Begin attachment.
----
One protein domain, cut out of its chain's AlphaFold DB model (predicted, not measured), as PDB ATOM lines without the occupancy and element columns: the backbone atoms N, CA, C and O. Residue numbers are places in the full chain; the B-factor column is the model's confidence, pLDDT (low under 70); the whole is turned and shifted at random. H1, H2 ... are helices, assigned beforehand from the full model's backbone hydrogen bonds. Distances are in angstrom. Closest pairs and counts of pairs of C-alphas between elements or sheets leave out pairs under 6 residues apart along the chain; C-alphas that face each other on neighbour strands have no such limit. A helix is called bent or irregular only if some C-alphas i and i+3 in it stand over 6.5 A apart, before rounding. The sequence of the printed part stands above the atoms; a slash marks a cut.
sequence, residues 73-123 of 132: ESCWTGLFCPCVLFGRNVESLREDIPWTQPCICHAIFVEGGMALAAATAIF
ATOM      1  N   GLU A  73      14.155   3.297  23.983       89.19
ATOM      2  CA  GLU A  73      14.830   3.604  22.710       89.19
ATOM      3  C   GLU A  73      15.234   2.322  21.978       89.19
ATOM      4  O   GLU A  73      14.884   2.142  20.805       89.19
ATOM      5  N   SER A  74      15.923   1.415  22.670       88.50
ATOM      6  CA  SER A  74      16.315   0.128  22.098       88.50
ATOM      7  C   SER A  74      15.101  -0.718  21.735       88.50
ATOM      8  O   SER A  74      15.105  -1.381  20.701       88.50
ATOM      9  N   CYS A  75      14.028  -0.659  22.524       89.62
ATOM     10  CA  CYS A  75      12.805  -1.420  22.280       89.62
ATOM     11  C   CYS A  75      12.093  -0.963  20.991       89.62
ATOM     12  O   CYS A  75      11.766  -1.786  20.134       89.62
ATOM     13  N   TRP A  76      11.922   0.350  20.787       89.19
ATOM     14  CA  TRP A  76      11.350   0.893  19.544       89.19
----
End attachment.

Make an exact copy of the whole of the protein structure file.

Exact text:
One protein domain, cut out of its chain's AlphaFold DB model (predicted, not measured), as PDB ATOM lines without the occupancy and element columns: the backbone atoms N, CA, C and O. Residue numbers are places in the full chain; the B-factor column is the model's confidence, pLDDT (low under 70); the whole is turned and shifted at random. H1, H2 ... are helices, assigned beforehand from the full model's backbone hydrogen bonds. Distances are in angstrom. Closest pairs and counts of pairs of C-alphas between elements or sheets leave out pairs under 6 residues apart along the chain; C-alphas that face each other on neighbour strands have no such limit. A helix is called bent or irregular only if some C-alphas i and i+3 in it stand over 6.5 A apart, before rounding. The sequence of the printed part stands above the atoms; a slash marks a cut.
sequence, residues 73-123 of 132: ESCWTGLFCPCVLFGRNVESLREDIPWTQPCICHAIFVEGGMALAAATAIF
ATOM      1  N   GLU A  73      14.155   3.297  23.983       89.19
ATOM      2  CA  GLU A  73      14.830   3.604  22.710       89.19
ATOM      3  C   GLU A  73      15.234   2.322  21.978       89.19
ATOM      4  O   GLU A  73      14.884   2.142  20.805       89.19
ATOM      5  N   SER A  74      15.923   1.415  22.670       88.50
ATOM      6  CA  SER A  74      16.315   0.128  22.098       88.50
ATOM      7  C   SER A  74      15.101  -0.718  21.735       88.50
ATOM      8  O   SER A  74      15.105  -1.381  20.701       88.50
ATOM      9  N   CYS A  75      14.028  -0.659  22.524       89.62
ATOM     10  CA  CYS A  75      12.805  -1.420  22.280       89.62
ATOM     11  C   CYS A  75      12.093  -0.963  20.991       89.62
ATOM     12  O   CYS A  75      11.766  -1.786  20.134       89.62
ATOM     13  N   TRP A  76      11.922   0.350  20.787       89.19
ATOM     14  CA  TRP A  76      11.350   0.893  19.544       89.19